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Raj Singh MD
September 9, 2023

Estrogen: Comparing Different Administration Routes

 estrogen replacement therapy

Medical estrogen is a first-choice hormone for people needing estrogen hormone replacement therapy (HRT). One positive aspect of estrogen is that there are many ways to receive it. Each method has pros and cons, but the variety means that every patient can find a best-fit for their body.

Keep reading to learn about the many different ways estrogen can be administered, and what makes each one special.

Estrogen as a hormone replacement

Estrogen can be used to treat estrogen deficiencies in transfeminine and cisgender people. In cisgender patients, estrogen is often used to treat the symptoms of menopause. Menopause causes a natural decline in estrogen production, and HRT can address some of the undesirable physical and mental changes that come with it.

Estrogen can be administered as the primary sex hormone to transfeminine patients. Here, it is the center of a feminizing hormone therapy regimen that can include anti-androgens, progesterone, and other medications. In transfeminine people, estrogen is feminizing – changing the body from masculine to feminine – before its maintenance function kicks in to sustain these changes.

Administration routes

Oral administration

is the simplest type. The hormone is prescribed as pills in milligram doses and taken as instructed by a clinician. Adjusting the dose is as simple as adding or removing pills from the daily routine. Oral estrogen is commonly prescribed for its convenience and wide availability.

Many people start and end their HRT journey right here, but some seek out alternatives. Oral estrogen is very good at supplementing natural production, but some transfeminine people find that it doesn’t produce ideal results.

Transdermal patches

are sticky patches applied to the skin that release medication over several days to a week. Doses can be quickly adjusted by adding or removing patches. Transdermal patches are good for maintenance therapy in cisgender women, and are convenient and easy to remember.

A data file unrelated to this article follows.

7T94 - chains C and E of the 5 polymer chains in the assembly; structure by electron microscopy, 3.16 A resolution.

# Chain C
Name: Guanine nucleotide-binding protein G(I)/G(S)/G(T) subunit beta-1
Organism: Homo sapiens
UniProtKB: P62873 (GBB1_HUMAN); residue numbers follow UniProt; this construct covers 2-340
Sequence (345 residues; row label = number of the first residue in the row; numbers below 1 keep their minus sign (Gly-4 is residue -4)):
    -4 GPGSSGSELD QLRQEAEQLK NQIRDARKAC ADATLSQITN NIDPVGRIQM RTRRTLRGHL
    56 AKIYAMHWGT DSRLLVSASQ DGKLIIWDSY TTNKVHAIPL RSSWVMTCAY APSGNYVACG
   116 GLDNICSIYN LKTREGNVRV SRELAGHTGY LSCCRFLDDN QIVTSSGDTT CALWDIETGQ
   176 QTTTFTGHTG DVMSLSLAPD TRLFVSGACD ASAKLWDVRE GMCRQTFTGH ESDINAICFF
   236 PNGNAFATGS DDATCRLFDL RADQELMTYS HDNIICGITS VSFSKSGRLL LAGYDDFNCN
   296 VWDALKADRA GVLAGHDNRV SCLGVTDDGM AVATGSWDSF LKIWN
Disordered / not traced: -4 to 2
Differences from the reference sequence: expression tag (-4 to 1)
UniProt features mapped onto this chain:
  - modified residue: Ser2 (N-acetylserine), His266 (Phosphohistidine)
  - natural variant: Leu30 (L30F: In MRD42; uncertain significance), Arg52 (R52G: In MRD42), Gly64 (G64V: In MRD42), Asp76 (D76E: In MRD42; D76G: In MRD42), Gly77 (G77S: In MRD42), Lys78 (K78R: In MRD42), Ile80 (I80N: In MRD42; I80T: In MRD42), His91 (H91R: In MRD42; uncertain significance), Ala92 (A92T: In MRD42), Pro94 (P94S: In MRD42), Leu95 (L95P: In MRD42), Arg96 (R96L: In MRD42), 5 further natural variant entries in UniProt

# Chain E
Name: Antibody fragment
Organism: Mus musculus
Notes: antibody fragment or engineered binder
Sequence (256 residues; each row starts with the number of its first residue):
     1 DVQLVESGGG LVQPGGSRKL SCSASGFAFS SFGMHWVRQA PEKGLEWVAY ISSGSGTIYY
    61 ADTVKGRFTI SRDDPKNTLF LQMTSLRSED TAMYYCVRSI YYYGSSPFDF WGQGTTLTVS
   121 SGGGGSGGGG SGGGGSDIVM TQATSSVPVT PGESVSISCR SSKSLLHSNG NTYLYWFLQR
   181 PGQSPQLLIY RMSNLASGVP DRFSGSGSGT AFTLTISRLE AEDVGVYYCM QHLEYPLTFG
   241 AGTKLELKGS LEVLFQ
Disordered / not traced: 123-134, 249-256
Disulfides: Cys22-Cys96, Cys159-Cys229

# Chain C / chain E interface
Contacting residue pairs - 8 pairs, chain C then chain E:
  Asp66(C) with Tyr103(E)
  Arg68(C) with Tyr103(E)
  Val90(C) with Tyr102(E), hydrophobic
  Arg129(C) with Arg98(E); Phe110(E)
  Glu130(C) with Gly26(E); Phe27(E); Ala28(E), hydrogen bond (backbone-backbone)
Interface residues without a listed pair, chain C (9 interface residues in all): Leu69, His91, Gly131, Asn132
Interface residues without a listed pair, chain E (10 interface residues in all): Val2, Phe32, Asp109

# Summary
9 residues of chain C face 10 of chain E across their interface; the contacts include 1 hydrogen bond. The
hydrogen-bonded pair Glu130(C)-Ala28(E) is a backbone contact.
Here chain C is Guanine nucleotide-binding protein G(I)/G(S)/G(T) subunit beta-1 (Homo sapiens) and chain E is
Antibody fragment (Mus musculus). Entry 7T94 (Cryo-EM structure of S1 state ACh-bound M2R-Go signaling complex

Although convenient, the effectiveness of transdermal patches can also vary between people due to different absorption rates due to skin composition and age.


can deliver estrogen into the body for steady absorption. One injected dose of estrogen can provide enough hormones for a week (or longer!), and it absorbs smoothly. The injection can be delivered by patients (after instruction) or clinicians. There are a range of injection sites offering different degrees of inconvenience, as well as a choice between subcutaneous (under the skin) or intramuscular (into the muscle) injections. Injections are a first-choice for many transfeminine patients who want a potent, consistent source of estrogen.

The challenges related to injections are often related to access and anxiety. Injected estrogen is not always widely available, and patients must contend with their fear of needles to use this method.

Subdermal pellets

are one of the newest innovations in estrogen delivery. The pellets are inserted via a small incision. This is an outpatient process using local anasthetic. Once in place, the pellet begins dissolving and releases estrogen over the next 4-5 months. Estrogen pellets offer an effective and stable source of hormones that requires minimal input after insertion.

Although effective, the subdermal route requires a trained clinician to implants after depletion. Dose adjustments can be difficult due to the implant’s long-acting nature. Availability can also vary from state to state.

Topical administration

arrives as a cream, spray, or gel and is applied to the skin. Like transdermal patches, topical estrogen is absorbed through the skin and into the bloodstream for effect. Topical estrogen is normally applied daily and is a low-hassle way of supplementing the body’s estrogen demands.

As with transdermal patches, topical estrogen absorbs differently in different people. Users should also take care to not wash the area after application, as this may remove the estrogen before it has fully absorbed.

Vaginal administrations

can be dispensed as a cream, suppository, or ring. No matter the form, they are applied to the vaginal area or inserted into the vaginal canal. This administration route is often used to treat menopausal symptoms like vaginal dryness. Usage intervals vary from days to months (in the case of insertable rings), and this method is great for targeted treatment to the vaginal area.

Vaginal administration is generally not prescribed to trans women, who may lack vaginas or would benefit more from a whole-body dose over a targeted, local dose. However, it is excellent for treating the vaginal symptoms of menopause.

Finding your fit

Hormone replacements aren’t a one-shot medication for a single illness, but a treatment regimen that can last for the remainder of a person’s life. It’s important to find the medication and administration route that fits each patient best, so that their treatment is as pleasant as possible.

Even if the variety is a bit confusing at first, your clinician will be available to walk you through the pros and cons of each option and how it can fit. There’s a good pick for anyone who needs it, no matter their lifestyle, medical, or budgetary needs.

Note: This article was reviewed by Dr. Raj Singh prior to publication.

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